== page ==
Here is the evidence that it is not the individual’s beliefs, but the social environment that has the most impact on mental health and emotional well-being:

While psychotherapists like Albert Ellis tended to emphasize the role of the counselling client’s beliefs in the causation of anger, anxiety, depression, and so on, Oliver James, and his concept of ‘affluenza’, tends to emphasize living in a materialistic environment. As Dr James writes: “Nearly ten years ago, in my book Britain on the Couch, I pointed out that a twenty-five-year-old American is (depending on which studies you believe) between three and ten times more likely to be suffering depression today than in 1950. … In the case of British people, nearly one-quarter suffered from emotional distress … in the past twelve months, and there is strong evidence that a further one-quarter of us are on the verge thereof.  … (M)uch of this increase in angst occurred after the 1970s and in English-speaking nations”.  People’s beliefs have not changed so much over that time.  This is evidence of the social-economic impact of the post-Thatcher/Reagan neo-liberal economic policies!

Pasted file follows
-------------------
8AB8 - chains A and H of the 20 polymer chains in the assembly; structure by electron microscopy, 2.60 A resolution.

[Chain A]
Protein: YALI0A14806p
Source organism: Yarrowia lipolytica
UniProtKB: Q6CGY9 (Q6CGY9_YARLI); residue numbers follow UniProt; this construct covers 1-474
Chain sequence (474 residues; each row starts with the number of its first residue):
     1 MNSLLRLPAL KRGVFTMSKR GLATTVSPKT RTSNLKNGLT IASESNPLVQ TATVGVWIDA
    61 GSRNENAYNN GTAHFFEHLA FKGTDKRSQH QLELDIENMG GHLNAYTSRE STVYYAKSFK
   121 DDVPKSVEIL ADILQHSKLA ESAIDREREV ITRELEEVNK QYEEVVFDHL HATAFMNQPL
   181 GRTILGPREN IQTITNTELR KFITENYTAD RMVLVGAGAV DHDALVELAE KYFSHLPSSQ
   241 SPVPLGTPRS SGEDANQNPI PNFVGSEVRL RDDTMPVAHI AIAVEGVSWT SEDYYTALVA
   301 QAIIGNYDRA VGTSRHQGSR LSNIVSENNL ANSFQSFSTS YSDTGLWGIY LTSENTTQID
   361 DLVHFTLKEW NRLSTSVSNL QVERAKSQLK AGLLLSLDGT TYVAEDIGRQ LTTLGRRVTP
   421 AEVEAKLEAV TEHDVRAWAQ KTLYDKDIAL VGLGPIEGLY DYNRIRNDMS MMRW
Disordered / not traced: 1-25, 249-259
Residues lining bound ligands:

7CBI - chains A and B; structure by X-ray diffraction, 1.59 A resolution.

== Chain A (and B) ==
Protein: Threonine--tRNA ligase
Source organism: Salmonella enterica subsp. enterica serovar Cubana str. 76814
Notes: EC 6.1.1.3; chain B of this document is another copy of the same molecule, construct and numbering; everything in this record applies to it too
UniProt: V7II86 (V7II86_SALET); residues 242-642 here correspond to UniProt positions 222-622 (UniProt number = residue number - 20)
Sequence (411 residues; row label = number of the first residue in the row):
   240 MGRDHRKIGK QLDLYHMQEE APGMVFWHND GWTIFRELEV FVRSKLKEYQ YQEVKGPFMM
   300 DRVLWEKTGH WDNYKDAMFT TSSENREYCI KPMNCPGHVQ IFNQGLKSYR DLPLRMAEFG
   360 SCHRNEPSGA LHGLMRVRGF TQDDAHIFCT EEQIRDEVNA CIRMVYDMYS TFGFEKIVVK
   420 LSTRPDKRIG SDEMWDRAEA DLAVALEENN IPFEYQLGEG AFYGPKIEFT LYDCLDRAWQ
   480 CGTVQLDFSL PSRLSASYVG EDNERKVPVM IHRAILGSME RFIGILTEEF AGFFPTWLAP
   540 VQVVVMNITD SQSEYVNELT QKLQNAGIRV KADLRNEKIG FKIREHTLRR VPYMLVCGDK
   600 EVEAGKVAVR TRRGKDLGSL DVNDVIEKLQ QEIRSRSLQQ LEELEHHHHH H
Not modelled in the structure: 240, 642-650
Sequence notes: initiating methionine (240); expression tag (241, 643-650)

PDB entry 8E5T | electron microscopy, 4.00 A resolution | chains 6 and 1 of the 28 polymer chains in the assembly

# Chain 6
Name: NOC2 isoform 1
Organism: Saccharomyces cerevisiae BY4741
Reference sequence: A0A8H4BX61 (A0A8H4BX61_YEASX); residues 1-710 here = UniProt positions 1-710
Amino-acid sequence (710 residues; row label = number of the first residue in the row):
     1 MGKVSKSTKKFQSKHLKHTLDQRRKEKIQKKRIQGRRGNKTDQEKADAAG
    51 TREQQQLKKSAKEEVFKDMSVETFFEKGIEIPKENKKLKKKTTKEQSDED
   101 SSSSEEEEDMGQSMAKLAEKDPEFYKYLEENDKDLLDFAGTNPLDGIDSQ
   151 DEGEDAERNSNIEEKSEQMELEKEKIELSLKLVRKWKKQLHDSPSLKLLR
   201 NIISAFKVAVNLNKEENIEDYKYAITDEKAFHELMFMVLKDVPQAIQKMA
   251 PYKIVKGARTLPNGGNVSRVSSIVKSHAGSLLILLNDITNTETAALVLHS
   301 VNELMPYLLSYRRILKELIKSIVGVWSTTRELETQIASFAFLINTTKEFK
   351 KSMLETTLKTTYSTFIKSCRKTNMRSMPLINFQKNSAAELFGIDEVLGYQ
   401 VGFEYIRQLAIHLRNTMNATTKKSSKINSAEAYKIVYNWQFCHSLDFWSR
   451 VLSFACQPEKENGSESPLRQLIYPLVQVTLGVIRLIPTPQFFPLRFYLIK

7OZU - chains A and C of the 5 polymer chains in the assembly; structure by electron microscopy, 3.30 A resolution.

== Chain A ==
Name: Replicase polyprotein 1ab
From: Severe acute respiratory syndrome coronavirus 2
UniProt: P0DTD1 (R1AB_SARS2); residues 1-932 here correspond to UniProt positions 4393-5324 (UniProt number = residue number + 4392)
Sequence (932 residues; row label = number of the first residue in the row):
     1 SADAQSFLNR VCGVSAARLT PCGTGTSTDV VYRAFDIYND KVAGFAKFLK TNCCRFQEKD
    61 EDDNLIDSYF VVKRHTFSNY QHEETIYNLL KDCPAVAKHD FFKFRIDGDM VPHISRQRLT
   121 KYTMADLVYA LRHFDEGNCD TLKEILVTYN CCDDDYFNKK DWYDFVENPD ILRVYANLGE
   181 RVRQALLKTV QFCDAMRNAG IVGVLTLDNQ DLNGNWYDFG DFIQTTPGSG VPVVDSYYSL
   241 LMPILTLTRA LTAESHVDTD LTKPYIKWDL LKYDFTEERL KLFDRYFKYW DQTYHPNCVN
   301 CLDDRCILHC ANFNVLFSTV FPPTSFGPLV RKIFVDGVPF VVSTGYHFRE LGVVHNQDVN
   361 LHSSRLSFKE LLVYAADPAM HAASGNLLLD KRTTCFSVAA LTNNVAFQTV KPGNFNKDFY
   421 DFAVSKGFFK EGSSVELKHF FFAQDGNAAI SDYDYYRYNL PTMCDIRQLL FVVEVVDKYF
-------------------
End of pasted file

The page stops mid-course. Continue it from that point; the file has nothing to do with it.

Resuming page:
Oliver James (2007) Affluenza: How to be successful and stay sane.  Page xvi-xvii. (63).

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Conclusion

If you are a creative writer, and you want to write your own autobiography, or autobiographical novel, or you need support with any aspect of your creative writing process, then I can help you.

Coaching, counselling and therapy for writers.***

Or you could take a look at my current books in print.***

Or take a look at my page about my top eight books, here: Books about E-CENT Counselling and related topics.***

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That’s all for now.

Best wishes,

 

Jim

 

Dr Jim Byrne

Doctor of Counselling

ABC Coaching and Counselling Services

Telephone: 01422 843 629

Email: jim.byrne@abc-counselling.com